Monday, 17 November 2014

Reading Kashmir’s Iqbal Critics

We have few scholars of national or international standing in certain fields and what a tragedy if we don’t recognize them

After the death of Amin Kamil many felt that we, as a community, didn’t honour him as he deserved and we failed to make full use of his great erudition in Kashmiri literature. What use do we make of  another literary giant Rahi Sahib, arguably the greatest living Kashmiri poet and critic whose poetic and critical work we have failed to translate and introduce to international audience  and we have failed to familiarize our newer generation with him despite his being the last great link from Lalla till date in what can be called Kashmiri Tradition– for learning to read him  newer generation may profitably consult young critics as Abir Bazaz (his essay “Learning to read Rahi”  comes to mind)  except for gracing certain formal occasions and occasional talks on electronic media? We have no platform for benefiting from our best scholars after they get retired. We have few scholars of national or international standing in certain fields and what a tragedy if we don’t get facilitate them to better contribute when they are free from other concerns and could be highly productive.  All these points haunted me as we celebrated Iqbal day – I recall reading, long back, one of Rahi’s insightful essays on one of Iqbal’s great poems and wonder why we find the author as critic almost forgotten even in his life. We had such illustrious Iqbal researchers and scholars as Akbar Haideri whom we also chose to largely ignore, such renowned Urdu critics as Hamidi Kashmiri who wrote on Iqbal also and have such scholars and brilliant orators as Prof. B. A. Nahvi who would almost qualify as hafiz-i-Iqbal (it is rare aesthetic treat to listen to him on Iqbal especially as he quotes poem after poem) and we have brilliantly witted and humour inflected oratory of Justice Bashir Ahmed Kirmani that makes good use of Iqbal. However today I am especially reminded of our invaluable Iqbal critic Prof. G. R. Malik whose studies on Iqbal have been internationally appreciated but whose address seems to have been lost by us or our cultural organizations. I think new generation needs invitation to and meditation on Iqbal’s poetry – that especially is Prof. Malik’s love and strength – as a mantra for entry into riches of intellectual and spiritual culture that we have inherited. Thanks to intertextuality, reading Iqbal one reads a selection of the best of philosophers, mystics and poets – one becomes truly culture literate. Reading Prof. G.R. Malik on Iqbal we see how the latter qualifies as the conscience of the subcontinent and, in these degenerate times – what Charles Taylor brilliantly analyzes as A Secular Age – a gateway to the treasures of the Spirit he calls Ego. 
 Prof. Malik is both a scholar and a lover of Iqbal. If a critic has both these elements and is also gifted with wealth of insights into majority of the sources from which Iqbal derived inspiration, one can expect criticism of the first rank and that is exactly what Prof. Malik has produced. We have only very few Iqbal critics who wholeheartedly share Iqbal’s faith in transcendence and his evaluation of modernity, who share his doctrine of art and who are good students of the tradition both religious and artistic from which Iqbal derived everything.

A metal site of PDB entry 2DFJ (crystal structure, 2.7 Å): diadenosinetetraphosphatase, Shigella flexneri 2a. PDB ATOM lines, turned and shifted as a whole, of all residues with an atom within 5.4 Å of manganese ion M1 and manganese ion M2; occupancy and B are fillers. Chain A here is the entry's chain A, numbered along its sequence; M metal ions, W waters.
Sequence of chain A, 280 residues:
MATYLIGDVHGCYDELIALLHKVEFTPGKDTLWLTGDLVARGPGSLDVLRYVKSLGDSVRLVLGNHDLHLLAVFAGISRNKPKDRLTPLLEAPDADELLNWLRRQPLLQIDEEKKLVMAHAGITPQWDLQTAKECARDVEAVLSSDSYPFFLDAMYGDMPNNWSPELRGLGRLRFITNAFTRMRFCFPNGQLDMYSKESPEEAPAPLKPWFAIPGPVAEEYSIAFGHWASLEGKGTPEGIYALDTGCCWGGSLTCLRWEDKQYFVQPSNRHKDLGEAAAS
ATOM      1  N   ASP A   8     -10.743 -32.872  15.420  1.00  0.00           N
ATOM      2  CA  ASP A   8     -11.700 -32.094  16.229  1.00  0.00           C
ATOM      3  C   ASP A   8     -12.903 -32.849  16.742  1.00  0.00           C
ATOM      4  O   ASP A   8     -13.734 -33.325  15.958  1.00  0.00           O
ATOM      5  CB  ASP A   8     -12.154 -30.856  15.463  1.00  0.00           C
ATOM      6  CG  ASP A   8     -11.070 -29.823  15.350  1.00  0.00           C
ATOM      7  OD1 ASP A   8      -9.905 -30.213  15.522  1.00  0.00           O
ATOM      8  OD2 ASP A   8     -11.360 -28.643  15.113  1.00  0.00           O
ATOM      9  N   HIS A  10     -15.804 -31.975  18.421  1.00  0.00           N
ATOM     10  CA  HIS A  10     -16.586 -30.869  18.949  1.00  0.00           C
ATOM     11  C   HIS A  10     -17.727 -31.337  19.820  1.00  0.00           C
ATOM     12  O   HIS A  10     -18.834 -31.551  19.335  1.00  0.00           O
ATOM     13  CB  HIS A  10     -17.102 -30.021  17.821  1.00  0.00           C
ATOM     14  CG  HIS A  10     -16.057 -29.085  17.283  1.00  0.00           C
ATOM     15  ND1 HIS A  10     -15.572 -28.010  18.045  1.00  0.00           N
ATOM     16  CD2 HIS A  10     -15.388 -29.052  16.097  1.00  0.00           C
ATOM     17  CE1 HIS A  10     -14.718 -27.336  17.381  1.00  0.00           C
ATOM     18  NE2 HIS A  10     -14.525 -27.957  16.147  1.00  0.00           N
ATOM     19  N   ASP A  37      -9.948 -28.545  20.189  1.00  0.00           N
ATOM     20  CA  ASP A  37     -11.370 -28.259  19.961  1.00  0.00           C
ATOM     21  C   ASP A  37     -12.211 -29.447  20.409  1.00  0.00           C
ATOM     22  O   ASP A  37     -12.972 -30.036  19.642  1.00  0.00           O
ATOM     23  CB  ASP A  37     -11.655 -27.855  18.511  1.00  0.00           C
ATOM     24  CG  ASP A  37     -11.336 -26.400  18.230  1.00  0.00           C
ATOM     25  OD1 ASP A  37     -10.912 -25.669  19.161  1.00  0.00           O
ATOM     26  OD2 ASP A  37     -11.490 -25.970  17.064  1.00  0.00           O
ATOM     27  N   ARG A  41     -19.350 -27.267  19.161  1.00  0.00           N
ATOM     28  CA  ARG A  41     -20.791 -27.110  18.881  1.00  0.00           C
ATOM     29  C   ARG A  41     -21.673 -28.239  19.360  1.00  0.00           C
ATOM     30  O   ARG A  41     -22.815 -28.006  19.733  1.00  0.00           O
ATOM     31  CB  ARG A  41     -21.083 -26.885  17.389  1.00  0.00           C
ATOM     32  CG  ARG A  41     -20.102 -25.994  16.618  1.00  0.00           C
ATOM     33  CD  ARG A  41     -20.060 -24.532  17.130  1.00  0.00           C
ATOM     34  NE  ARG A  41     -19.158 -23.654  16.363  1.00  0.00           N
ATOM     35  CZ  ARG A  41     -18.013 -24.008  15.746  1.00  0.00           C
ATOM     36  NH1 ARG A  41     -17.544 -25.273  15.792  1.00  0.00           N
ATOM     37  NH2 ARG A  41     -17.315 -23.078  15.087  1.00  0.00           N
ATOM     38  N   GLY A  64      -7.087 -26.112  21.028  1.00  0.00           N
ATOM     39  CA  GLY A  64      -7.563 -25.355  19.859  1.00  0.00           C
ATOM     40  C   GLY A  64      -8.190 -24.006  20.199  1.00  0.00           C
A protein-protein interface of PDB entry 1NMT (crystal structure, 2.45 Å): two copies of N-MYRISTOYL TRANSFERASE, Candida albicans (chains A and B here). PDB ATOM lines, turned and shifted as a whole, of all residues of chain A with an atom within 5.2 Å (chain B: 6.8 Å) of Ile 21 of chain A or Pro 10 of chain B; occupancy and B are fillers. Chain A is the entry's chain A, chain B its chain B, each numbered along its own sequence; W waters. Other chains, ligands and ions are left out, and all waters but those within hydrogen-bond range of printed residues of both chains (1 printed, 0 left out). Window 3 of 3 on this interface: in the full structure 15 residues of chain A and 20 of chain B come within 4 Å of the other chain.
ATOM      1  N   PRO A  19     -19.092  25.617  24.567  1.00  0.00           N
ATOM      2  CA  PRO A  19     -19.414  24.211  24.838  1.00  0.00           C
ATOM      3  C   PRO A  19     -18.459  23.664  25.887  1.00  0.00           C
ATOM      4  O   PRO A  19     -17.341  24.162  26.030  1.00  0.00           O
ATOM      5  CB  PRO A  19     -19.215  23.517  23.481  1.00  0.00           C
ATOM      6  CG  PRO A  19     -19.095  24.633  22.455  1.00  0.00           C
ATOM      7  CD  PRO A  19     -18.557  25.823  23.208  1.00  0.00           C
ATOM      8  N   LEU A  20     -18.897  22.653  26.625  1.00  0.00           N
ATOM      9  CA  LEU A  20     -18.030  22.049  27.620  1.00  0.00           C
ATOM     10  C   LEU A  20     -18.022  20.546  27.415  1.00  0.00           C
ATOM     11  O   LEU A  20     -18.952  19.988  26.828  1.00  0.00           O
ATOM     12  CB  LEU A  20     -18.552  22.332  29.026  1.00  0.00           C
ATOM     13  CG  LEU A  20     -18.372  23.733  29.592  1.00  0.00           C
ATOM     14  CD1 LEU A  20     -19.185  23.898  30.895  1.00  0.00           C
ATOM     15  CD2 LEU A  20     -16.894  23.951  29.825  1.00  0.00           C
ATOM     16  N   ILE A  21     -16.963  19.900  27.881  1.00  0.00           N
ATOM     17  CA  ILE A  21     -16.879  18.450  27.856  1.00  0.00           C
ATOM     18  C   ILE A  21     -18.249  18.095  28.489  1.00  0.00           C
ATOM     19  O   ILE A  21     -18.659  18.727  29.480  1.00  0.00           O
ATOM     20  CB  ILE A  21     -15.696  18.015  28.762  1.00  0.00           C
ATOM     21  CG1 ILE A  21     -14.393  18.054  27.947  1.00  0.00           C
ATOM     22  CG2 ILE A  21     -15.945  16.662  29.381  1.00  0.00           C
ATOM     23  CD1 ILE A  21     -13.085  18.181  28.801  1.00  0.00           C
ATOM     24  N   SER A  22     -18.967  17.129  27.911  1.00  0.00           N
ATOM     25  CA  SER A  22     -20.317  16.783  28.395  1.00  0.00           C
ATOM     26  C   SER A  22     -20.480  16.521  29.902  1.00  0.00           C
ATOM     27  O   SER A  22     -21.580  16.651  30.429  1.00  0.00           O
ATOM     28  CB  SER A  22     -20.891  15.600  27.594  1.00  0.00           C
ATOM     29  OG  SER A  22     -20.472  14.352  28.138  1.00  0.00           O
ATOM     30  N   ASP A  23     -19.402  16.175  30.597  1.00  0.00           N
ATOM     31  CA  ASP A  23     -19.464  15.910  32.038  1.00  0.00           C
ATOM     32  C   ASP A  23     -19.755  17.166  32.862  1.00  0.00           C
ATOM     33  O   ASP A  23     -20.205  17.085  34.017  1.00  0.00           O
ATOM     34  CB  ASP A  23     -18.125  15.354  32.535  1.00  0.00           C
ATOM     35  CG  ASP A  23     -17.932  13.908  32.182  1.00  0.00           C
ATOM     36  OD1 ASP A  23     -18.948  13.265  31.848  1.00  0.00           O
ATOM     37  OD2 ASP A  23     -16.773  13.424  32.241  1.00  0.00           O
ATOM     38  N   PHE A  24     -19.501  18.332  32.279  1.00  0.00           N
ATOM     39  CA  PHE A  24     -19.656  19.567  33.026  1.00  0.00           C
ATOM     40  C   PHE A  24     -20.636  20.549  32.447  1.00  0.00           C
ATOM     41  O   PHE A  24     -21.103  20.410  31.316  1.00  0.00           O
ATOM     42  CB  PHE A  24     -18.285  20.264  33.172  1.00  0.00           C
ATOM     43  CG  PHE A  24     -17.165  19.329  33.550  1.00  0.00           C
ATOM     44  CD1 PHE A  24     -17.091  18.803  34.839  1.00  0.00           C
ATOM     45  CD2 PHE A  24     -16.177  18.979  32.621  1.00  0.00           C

An important feature of Prof. Malik’s Iqbal criticism is his wide range and comprehensive canvass. He covers theological, philosophical, artistic, socio-political and other important aspects of Iqbal’s thought. He is able to comment upon a verse of Iqbal from almost all important aspects that may be required for thorough exegesis. However he is most comfortable with or insightful in his critical review of general aspects of Iqbal’s thought, comparing Iqbal with great masters of literature, explicating his relationship to Islam and Modernity, translating Iqbal and pointing out mistranslation from others and one can claim for him a privileged place as translator of the first rank sharing shoulder with the greatest masters of Iqbal translation. Independence and self confidence of a scholar may be gauged by his recourse to his own translations of most of the verses he has quoted in his works. His critical review of other translators of Iqbal including Nicholson, Arberry and Mathews shows credentials of him as an Iqbal critic quite clearly.
Prof. Malik is a man of strong convictions and this helps him to better appreciate and advocate Iqbal, a poet and thinker of strong convictions. Iqbal is his inspiration and in considered view he is the greatest thinker that modern Islam has produced. 
Prof. Malik largely adopts what can loosely but not strictly be called traditionalism of a sort for appraising Iqbal. Every line that he has written bears witness to this traditionalism that embraces both classicism and romanticism though is identifiable with neither and is even critical of certain aspects of either. He happens to be a vocal critic of such ideas as aestheticism, postmodernism, formalism and generally of any school of thought that defines itself in antitranscendentalist or secular terms. If by tradition we mean that which binds man to heaven as traditionalist scholar Lord Nourbourne has characterized it and involves explicit invoking of First Principles, of symbolism, of subservience/integration of art to Life, to the Good and the Beautiful we can place Prof. Malik in the traditionalist camp though with minor qualifications as his is not a full fledged traditionalism and ignores certain aspects of metaphysical or mystical presuppositions and corollaries of it. His traditionalism constitutes an important aspect of his methodology for approaching Iqbal and invaluable asset for his distinctive flavour of Iqbal criticism.